Johnny Jump Up

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Quick Facts:

    • Hardy annual
    • Lavender yellow and white
    • Suitable for containers
    • Flowers are edible
    • Self sows

Johnny Jump Up

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Description:

Viola cornuta. These perky little flowers are old-fashioned heirloom favourites and look like miniature pansies with lavender, yellow, and white faces. Direct seed Johnny Jump Up viola seeds from April to July. Sow seeds 0.6cm (0.25") deep, and they should germinate in 12-14 days. Johnny Jump Up viola seeds self sow fairly readily, but they do not take over, and can be easily raked under if unwanted. These look rather good in containers, and their flowers are edible. If you want to try your hand at making candied violets, Johnny Jump Ups are the place to start. Or simply pick some of the fresh flowers and scatter them over salads and summer meals.

Hardy Annual

Size: SKU: Price: Availability: Quantity: Total:
0.25g (approx. 450 seeds) FL3411A $3.19 In stock $0.00
1g (approx. 1800 seeds) FL3411B $5.29 In stock $0.00
7g (approx. 12600 seeds) FL3411C $10.99 In stock $0.00
$0.00

Quick Facts:

    • Hardy annual
    • Lavender yellow and white
    • Suitable for containers
    • Flowers are edible
    • Self sows

How To Grow

Hardy annuals and perennials that are variously known as pansies, Johnny-Jump-Up, and Heartsease.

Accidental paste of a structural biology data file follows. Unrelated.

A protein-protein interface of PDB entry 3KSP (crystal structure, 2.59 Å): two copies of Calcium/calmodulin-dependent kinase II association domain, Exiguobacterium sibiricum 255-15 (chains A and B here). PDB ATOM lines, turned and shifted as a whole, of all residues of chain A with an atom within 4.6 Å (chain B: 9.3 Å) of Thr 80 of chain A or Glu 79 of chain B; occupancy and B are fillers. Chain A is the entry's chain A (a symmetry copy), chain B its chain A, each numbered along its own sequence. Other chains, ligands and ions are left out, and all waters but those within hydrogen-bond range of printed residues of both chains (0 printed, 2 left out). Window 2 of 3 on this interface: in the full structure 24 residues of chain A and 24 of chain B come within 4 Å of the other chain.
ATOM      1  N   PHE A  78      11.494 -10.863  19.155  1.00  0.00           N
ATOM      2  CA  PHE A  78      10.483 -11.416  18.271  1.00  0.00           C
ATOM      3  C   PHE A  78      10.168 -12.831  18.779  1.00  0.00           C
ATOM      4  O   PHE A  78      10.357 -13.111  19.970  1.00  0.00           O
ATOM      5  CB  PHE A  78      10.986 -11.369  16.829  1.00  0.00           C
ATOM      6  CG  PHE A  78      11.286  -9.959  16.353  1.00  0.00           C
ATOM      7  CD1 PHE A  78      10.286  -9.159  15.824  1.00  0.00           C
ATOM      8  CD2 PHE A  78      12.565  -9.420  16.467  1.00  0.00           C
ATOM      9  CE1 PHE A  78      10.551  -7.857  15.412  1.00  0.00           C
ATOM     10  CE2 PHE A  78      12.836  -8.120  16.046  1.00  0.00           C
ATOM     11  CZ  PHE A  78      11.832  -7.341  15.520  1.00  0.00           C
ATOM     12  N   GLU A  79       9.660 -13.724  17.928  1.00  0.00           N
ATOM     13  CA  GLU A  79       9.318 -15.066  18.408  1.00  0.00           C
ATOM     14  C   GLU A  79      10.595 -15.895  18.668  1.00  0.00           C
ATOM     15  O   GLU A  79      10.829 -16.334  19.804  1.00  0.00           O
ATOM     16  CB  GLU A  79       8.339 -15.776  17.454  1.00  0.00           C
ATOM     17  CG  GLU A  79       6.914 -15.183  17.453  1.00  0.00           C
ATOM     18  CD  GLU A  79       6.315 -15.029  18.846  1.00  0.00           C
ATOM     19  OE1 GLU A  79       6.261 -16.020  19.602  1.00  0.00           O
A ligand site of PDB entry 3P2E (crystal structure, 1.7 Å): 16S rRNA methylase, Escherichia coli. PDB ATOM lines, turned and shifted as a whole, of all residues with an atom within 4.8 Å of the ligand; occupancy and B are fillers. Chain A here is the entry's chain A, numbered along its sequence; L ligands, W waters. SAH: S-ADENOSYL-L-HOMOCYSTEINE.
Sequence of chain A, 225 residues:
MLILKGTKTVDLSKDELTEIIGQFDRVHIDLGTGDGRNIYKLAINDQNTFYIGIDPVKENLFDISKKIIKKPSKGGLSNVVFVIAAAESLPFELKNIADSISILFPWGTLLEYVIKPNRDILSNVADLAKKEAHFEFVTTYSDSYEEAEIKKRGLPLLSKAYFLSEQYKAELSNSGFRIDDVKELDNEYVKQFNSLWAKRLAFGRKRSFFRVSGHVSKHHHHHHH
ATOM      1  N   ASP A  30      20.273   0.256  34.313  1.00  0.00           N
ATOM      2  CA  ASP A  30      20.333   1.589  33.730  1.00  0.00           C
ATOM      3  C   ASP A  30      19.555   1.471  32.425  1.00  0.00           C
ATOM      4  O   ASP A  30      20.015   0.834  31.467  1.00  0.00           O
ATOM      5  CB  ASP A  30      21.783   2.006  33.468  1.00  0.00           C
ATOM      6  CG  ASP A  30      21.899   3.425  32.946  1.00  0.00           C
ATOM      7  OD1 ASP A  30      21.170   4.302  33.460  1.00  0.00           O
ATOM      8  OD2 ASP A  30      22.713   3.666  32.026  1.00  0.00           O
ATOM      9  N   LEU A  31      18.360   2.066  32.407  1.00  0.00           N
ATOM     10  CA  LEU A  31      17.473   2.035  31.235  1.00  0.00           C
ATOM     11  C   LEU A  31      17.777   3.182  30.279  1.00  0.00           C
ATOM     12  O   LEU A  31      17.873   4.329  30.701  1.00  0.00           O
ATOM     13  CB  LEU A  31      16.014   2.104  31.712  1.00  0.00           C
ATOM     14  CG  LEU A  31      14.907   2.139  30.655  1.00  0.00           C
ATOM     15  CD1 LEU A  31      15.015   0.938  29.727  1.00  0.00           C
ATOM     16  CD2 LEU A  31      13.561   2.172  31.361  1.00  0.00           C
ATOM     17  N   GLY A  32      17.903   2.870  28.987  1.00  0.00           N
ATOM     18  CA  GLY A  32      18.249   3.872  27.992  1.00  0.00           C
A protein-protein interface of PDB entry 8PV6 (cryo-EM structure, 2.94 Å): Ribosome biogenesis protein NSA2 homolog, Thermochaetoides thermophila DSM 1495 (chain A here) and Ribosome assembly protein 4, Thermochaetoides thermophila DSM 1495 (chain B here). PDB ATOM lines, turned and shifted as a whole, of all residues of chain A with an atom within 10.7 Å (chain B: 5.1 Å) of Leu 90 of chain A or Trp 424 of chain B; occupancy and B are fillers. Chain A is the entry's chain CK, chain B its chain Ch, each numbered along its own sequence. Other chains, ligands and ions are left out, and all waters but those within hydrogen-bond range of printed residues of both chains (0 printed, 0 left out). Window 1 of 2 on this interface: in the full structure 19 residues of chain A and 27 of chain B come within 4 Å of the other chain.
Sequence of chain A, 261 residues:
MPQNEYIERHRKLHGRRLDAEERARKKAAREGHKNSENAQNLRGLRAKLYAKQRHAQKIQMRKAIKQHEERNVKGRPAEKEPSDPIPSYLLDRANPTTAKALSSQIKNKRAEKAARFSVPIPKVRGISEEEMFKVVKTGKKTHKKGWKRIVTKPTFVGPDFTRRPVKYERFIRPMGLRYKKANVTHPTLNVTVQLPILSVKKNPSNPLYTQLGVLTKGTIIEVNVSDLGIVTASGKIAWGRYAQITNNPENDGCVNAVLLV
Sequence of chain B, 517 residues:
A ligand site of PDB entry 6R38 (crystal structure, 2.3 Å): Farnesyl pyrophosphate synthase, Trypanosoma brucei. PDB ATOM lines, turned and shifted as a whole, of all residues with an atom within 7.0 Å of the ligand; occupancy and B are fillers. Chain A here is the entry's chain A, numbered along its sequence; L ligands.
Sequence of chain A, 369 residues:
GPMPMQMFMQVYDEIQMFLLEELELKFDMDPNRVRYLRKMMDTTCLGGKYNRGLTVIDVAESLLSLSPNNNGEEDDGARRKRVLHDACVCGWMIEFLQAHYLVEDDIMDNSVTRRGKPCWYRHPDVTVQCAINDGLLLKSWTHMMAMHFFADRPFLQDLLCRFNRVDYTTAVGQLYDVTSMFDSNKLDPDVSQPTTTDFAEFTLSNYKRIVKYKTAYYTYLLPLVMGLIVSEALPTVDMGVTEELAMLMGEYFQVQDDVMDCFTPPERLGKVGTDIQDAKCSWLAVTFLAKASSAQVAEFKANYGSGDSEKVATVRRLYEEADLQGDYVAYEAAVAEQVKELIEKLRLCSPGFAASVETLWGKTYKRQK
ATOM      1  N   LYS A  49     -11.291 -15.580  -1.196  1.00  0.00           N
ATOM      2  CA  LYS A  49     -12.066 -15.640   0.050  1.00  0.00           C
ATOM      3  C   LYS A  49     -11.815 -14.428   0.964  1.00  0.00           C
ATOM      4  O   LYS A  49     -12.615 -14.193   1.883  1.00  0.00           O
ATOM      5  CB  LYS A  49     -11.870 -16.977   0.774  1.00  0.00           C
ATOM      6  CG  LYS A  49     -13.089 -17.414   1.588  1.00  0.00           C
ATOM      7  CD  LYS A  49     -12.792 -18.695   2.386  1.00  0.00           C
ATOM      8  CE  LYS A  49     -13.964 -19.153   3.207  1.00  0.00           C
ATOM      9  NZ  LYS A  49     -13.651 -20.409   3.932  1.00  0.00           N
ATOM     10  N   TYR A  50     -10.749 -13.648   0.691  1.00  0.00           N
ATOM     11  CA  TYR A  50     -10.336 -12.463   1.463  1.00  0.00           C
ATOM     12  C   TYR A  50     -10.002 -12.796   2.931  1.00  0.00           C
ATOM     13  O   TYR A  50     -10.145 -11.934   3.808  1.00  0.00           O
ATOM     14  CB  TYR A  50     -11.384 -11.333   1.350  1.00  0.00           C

Latin
Violoa tricolor, V. x wittrockiana, V. odorata
Family: Violoaceae

Difficulty
Challenging

Season & Zone
Exposure: Full sun to partial shade
Zone: 3-10

Timing
Start indoors 10-12 weeks before planting out. For spring planting after last frost, that means up to 3 months growing time indoors. On the coast you would sow seeds indoors for early spring planting in early January. Otherwise, sow direct outdoors in summer to early autumn. For winter-flowering pansies in Zones 7-9, start seeds in mid to late June. For V. odorata: Direct sow in autumn or early spring. This variety benefits from a long exposure to cool soil.

Starting
Even though the seeds are tiny, they need to be sown 5mm (¼”) deep. Keep the soil at 18-25°C (65-75°F), in complete darkness until they germinate in around 14 days. Then provide bright light to keep plants compact. Space at 15-23cm (6-9″) in the garden. For V. odorata: Barely cover the tiny seeds. Sow in flats sunk into the ground against a north-facing wall, and cover with glass or plastic. Remove cover when seedlings emerge. Germination can take up to 50 days, so be patient.

Growing
After germination, violas are easy. Fertilize once or twice in early growth and provide a mulch around plants to keep roots cool as weather warms. Deadhead to prevent self-sowing, particularly with Johnny-Jump-Ups.
For V. odorata: Transplant after last frost or in the autumn where winters are mild, spacing at 15-30cm (6-12”) apart. Grow in partial shade, or in full sun where summers are cool. This variety prefers rich, moist, well-drained soil with a pH of 5.5-7.0. Add well-rotted manure at transplant time.

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